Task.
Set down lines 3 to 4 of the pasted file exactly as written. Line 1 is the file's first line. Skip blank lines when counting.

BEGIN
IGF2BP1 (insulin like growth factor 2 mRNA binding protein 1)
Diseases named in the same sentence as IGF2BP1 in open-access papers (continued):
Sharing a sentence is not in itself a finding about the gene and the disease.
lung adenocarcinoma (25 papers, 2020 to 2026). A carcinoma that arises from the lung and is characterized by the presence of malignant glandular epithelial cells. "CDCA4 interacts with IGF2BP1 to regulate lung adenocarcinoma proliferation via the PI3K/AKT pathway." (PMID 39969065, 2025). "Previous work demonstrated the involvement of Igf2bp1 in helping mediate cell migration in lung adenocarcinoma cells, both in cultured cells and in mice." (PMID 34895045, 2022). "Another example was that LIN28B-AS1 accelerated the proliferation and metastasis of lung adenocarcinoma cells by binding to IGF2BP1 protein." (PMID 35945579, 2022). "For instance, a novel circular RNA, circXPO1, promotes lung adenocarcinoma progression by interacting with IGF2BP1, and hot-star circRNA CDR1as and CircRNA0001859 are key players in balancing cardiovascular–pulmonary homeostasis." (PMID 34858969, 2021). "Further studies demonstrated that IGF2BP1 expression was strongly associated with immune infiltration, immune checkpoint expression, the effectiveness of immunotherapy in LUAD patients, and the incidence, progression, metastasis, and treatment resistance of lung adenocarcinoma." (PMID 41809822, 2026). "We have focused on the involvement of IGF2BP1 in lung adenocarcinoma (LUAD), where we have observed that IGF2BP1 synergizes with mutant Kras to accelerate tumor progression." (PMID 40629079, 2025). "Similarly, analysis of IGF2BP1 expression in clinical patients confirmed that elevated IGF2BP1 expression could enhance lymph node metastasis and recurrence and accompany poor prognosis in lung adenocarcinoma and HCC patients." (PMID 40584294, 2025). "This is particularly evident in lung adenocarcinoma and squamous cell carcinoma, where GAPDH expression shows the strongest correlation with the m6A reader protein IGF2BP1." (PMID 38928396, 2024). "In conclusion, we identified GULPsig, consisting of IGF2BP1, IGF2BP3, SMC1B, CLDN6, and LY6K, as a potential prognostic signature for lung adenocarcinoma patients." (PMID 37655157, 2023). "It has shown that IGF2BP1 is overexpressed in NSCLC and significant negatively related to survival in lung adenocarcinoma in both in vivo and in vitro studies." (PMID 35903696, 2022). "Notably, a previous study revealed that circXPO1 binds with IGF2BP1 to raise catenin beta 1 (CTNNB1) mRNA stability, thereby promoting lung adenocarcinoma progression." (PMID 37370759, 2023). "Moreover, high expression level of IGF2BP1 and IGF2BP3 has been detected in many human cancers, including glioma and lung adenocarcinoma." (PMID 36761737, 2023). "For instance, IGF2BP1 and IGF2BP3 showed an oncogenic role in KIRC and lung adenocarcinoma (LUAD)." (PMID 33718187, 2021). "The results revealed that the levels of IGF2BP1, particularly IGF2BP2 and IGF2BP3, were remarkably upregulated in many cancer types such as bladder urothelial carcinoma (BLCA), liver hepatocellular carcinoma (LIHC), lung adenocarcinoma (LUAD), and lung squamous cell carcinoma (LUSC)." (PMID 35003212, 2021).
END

Sharing a sentence is not in itself a finding about the gene and the disease.
lung adenocarcinoma (25 papers, 2020 to 2026). A carcinoma that arises from the lung and is characterized by the presence of malignant glandular epithelial cells. "CDCA4 interacts with IGF2BP1 to regulate lung adenocarcinoma proliferation via the PI3K/AKT pathway." (PMID 39969065, 2025). "Previous work demonstrated the involvement of Igf2bp1 in helping mediate cell migration in lung adenocarcinoma cells, both in cultured cells and in mice." (PMID 34895045, 2022). "Another example was that LIN28B-AS1 accelerated the proliferation and metastasis of lung adenocarcinoma cells by binding to IGF2BP1 protein." (PMID 35945579, 2022). "For instance, a novel circular RNA, circXPO1, promotes lung adenocarcinoma progression by interacting with IGF2BP1, and hot-star circRNA CDR1as and CircRNA0001859 are key players in balancing cardiovascular–pulmonary homeostasis." (PMID 34858969, 2021). "Further studies demonstrated that IGF2BP1 expression was strongly associated with immune infiltration, immune checkpoint expression, the effectiveness of immunotherapy in LUAD patients, and the incidence, progression, metastasis, and treatment resistance of lung adenocarcinoma." (PMID 41809822, 2026). "We have focused on the involvement of IGF2BP1 in lung adenocarcinoma (LUAD), where we have observed that IGF2BP1 synergizes with mutant Kras to accelerate tumor progression." (PMID 40629079, 2025). "Similarly, analysis of IGF2BP1 expression in clinical patients confirmed that elevated IGF2BP1 expression could enhance lymph node metastasis and recurrence and accompany poor prognosis in lung adenocarcinoma and HCC patients." (PMID 40584294, 2025). "This is particularly evident in lung adenocarcinoma and squamous cell carcinoma, where GAPDH expression shows the strongest correlation with the m6A reader protein IGF2BP1." (PMID 38928396, 2024). "In conclusion, we identified GULPsig, consisting of IGF2BP1, IGF2BP3, SMC1B, CLDN6, and LY6K, as a potential prognostic signature for lung adenocarcinoma patients." (PMID 37655157, 2023). "It has shown that IGF2BP1 is overexpressed in NSCLC and significant negatively related to survival in lung adenocarcinoma in both in vivo and in vitro studies." (PMID 35903696, 2022). "Notably, a previous study revealed that circXPO1 binds with IGF2BP1 to raise catenin beta 1 (CTNNB1) mRNA stability, thereby promoting lung adenocarcinoma progression." (PMID 37370759, 2023). "Moreover, high expression level of IGF2BP1 and IGF2BP3 has been detected in many human cancers, including glioma and lung adenocarcinoma." (PMID 36761737, 2023). "For instance, IGF2BP1 and IGF2BP3 showed an oncogenic role in KIRC and lung adenocarcinoma (LUAD)." (PMID 33718187, 2021). "The results revealed that the levels of IGF2BP1, particularly IGF2BP2 and IGF2BP3, were remarkably upregulated in many cancer types such as bladder urothelial carcinoma (BLCA), liver hepatocellular carcinoma (LIHC), lung adenocarcinoma (LUAD), and lung squamous cell carcinoma (LUSC)." (PMID 35003212, 2021).